RNLI lifeboat crew promote water safety partnership at Croke Park on match day
Lifeboat crew from around the island of Ireland, took to the pitch during Sunday’s (3 July) All-Ireland Senior Hurling semi-final at Croke Park, to promote the charity’s partnership with the GAA on water safety.
Before Limerick and Galway battled it out for a place in the final and in front of a packed stadium and TV audience, RNLI volunteers, dressed in their full kit, unfurled a giant flag showing an all-weather lifeboat in action.
Alongside this activity, pitch-side interviews were done by RNLI Coxswain and Trustee Paddy McLaughlin, Antrim Hurler Neil McManus and the RNLI’s Head of Water Safety Gareth Morrison, who all shared water safety advice and highlighted the importance of the work of the partnership. Flanking the tunnel where the players came onto the pitch were RNLI volunteers Damien Payne from Dun Laoghaire and Jen Harris from Howth, who also stood alongside the team captains for the coin toss ahead of the match.
The RNLI and GAA water safety partnership was established in 2017 to raise awareness of drowning prevention and to educate communities on how to stay safe in and around the water. The partnership is part of the GAA Healthy Clubs’ programme and has seen RNLI lifeboat crew visiting GAA clubs around Ireland to deliver water safety talks to all age groups. Within a 10km radius of the 46 RNLI Lifeboat Stations on the island of Ireland, there are 333 GAA clubs. From the first year of the partnership, the GAA have invited the RNLI to Croke Park for an All-Ireland Semi-Final, where the charity has reached new audiences that may someday save a life themselves with water safety advice.
Also in attendance at the match was the RNLI’s Director of Lifesaving Operations, John Payne, Chair of the Irish Council, John Killeen, RNLI Head of Ireland, Anna Classon, Head of Lifeguard Services, Robbie Warrington and Natasha Davies, Head of Business Performance and Strategic Services. The RNLI hopes the success of the GAA partnership can be replicated with other organisations and groups to share the message of water safety as widely as possible.
Speaking about the event, Gareth Morrison, Head of Water Safety said, ‘This was an amazing opportunity to be given by the GAA and it shows the importance of working in partnership with organisations who share our values. With so many people watching and listening, we are bringing important water safety messages to a huge audience, that could one day save a life.’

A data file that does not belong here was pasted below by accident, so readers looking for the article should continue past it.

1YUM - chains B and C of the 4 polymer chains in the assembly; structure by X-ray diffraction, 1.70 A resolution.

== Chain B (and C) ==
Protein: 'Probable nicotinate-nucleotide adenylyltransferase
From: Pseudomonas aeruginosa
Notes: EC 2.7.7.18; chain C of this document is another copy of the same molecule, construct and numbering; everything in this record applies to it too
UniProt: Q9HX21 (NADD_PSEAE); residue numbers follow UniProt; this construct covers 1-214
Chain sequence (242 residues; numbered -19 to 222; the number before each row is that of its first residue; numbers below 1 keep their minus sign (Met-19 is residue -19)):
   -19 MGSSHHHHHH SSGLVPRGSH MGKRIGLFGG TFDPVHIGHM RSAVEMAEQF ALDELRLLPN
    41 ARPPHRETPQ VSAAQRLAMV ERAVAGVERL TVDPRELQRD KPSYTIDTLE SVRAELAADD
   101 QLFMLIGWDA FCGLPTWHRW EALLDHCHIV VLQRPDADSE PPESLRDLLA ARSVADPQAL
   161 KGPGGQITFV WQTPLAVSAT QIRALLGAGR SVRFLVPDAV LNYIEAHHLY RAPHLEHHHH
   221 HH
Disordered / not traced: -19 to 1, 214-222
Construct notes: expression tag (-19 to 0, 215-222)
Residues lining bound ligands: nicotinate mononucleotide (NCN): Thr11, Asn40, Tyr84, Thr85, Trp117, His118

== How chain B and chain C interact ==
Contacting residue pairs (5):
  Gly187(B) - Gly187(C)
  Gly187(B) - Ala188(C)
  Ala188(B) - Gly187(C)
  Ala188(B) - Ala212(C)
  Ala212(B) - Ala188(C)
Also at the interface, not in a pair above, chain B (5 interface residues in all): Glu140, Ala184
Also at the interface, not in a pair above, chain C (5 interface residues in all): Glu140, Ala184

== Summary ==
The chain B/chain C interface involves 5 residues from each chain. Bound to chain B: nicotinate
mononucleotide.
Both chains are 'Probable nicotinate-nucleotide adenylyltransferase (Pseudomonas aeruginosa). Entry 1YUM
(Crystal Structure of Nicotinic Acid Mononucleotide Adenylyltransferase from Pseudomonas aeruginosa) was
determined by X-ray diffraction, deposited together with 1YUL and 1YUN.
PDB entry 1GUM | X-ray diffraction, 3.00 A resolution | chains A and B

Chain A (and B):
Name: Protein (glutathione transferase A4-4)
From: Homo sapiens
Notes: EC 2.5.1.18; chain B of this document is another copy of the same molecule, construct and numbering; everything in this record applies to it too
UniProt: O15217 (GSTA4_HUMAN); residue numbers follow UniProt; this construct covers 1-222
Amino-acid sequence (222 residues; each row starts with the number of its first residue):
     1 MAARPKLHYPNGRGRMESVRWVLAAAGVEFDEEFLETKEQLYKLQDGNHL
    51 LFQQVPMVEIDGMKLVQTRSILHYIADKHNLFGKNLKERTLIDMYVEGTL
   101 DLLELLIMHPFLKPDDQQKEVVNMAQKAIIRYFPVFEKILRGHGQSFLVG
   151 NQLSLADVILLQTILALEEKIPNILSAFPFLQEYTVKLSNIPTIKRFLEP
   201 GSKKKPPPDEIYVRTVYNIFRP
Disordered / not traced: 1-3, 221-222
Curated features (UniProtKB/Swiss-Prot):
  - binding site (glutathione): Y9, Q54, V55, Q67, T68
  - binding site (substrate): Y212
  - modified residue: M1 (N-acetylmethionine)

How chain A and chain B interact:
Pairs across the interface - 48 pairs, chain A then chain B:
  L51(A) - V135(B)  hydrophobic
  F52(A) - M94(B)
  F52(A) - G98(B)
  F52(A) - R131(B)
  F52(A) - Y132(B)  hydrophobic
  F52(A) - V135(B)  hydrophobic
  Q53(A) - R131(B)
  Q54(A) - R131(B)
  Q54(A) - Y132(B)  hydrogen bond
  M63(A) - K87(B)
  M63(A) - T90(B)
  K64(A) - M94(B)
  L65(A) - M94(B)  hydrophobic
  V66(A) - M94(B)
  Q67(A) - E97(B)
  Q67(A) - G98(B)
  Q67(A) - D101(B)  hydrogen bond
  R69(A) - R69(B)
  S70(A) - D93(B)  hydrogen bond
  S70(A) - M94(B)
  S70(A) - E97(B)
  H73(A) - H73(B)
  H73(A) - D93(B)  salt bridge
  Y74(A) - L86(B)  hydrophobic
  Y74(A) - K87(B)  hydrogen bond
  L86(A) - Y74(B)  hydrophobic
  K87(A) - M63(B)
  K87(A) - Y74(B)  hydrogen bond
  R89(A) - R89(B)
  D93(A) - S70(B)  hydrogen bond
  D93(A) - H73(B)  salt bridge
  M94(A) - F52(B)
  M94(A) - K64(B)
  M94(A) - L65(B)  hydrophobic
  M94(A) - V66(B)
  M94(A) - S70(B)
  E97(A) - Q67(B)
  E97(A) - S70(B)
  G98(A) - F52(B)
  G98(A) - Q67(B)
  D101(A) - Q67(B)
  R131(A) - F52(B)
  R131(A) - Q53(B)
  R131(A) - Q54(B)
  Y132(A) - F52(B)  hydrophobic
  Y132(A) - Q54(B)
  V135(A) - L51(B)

Commenting on the partnership and his role in it, Antrim Hurler Neil McManus said, ‘I am proud to have been involved in this partnership from the beginning. Growing up in Cushendall, the sea is on our doorstep and there are more people using it and enjoying it, all year round. In our community, the lifeboat station and the GAA club are next to each other, and you see the shared values of volunteerism and pride in where you live. I know we can save lives in sharing this advice and I hope we can bring more people with us as we do it and make everyone a lifesaver.’
Key facts about the RNLI
The RNLI charity saves lives at sea. Its volunteers provide a 24-hour search and rescue service around the United Kingdom and Republic of Ireland coasts. The RNLI operates 238 lifeboat stations in the UK and Ireland and more than 240 lifeguard units on beaches around the UK and Channel Islands. The RNLI is independent of Coastguard and government and depends on voluntary donations and legacies to maintain its rescue service. Since the RNLI was founded in 1824, its lifeboat crews and lifeguards have saved over 142,700 lives.
Learn more about the RNLI
Contacting the RNLI - public enquiries